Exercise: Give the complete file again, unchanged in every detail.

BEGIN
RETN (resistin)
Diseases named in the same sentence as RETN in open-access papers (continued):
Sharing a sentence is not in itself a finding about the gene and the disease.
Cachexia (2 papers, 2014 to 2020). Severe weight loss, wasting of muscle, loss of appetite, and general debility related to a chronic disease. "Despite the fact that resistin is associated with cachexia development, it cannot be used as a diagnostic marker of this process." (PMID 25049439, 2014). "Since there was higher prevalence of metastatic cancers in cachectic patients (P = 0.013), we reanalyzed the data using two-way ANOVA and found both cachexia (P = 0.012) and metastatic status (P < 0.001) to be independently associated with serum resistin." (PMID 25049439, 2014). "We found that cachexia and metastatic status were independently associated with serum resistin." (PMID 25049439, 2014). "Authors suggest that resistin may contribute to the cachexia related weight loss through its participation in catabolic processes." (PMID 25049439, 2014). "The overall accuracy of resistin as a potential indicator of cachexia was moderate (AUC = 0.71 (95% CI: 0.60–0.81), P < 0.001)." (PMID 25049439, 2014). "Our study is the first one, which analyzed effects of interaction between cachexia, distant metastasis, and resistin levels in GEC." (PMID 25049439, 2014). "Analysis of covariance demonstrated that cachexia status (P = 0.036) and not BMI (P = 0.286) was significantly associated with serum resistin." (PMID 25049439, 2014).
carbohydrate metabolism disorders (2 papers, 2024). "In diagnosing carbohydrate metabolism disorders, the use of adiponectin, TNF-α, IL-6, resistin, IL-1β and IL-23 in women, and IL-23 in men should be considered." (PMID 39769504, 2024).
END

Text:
RETN (resistin)
Diseases named in the same sentence as RETN in open-access papers (continued):
Sharing a sentence is not in itself a finding about the gene and the disease.
Cachexia (2 papers, 2014 to 2020). Severe weight loss, wasting of muscle, loss of appetite, and general debility related to a chronic disease. "Despite the fact that resistin is associated with cachexia development, it cannot be used as a diagnostic marker of this process." (PMID 25049439, 2014). "Since there was higher prevalence of metastatic cancers in cachectic patients (P = 0.013), we reanalyzed the data using two-way ANOVA and found both cachexia (P = 0.012) and metastatic status (P < 0.001) to be independently associated with serum resistin." (PMID 25049439, 2014). "We found that cachexia and metastatic status were independently associated with serum resistin." (PMID 25049439, 2014). "Authors suggest that resistin may contribute to the cachexia related weight loss through its participation in catabolic processes." (PMID 25049439, 2014). "The overall accuracy of resistin as a potential indicator of cachexia was moderate (AUC = 0.71 (95% CI: 0.60–0.81), P < 0.001)." (PMID 25049439, 2014). "Our study is the first one, which analyzed effects of interaction between cachexia, distant metastasis, and resistin levels in GEC." (PMID 25049439, 2014). "Analysis of covariance demonstrated that cachexia status (P = 0.036) and not BMI (P = 0.286) was significantly associated with serum resistin." (PMID 25049439, 2014).
carbohydrate metabolism disorders (2 papers, 2024). "In diagnosing carbohydrate metabolism disorders, the use of adiponectin, TNF-α, IL-6, resistin, IL-1β and IL-23 in women, and IL-23 in men should be considered." (PMID 39769504, 2024).